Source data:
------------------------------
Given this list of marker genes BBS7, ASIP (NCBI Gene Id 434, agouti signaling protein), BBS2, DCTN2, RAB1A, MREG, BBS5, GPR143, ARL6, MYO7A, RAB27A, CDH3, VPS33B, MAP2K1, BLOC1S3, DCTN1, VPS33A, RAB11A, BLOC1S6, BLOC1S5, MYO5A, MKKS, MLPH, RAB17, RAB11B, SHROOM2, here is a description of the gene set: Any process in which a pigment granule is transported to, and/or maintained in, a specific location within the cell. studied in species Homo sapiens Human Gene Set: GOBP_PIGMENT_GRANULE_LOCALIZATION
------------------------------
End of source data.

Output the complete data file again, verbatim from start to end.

Given this list of marker genes BBS7, ASIP (NCBI Gene Id 434, agouti signaling protein), BBS2, DCTN2, RAB1A, MREG, BBS5, GPR143, ARL6, MYO7A, RAB27A, CDH3, VPS33B, MAP2K1, BLOC1S3, DCTN1, VPS33A, RAB11A, BLOC1S6, BLOC1S5, MYO5A, MKKS, MLPH, RAB17, RAB11B, SHROOM2, here is a description of the gene set: Any process in which a pigment granule is transported to, and/or maintained in, a specific location within the cell. studied in species Homo sapiens Human Gene Set: GOBP_PIGMENT_GRANULE_LOCALIZATION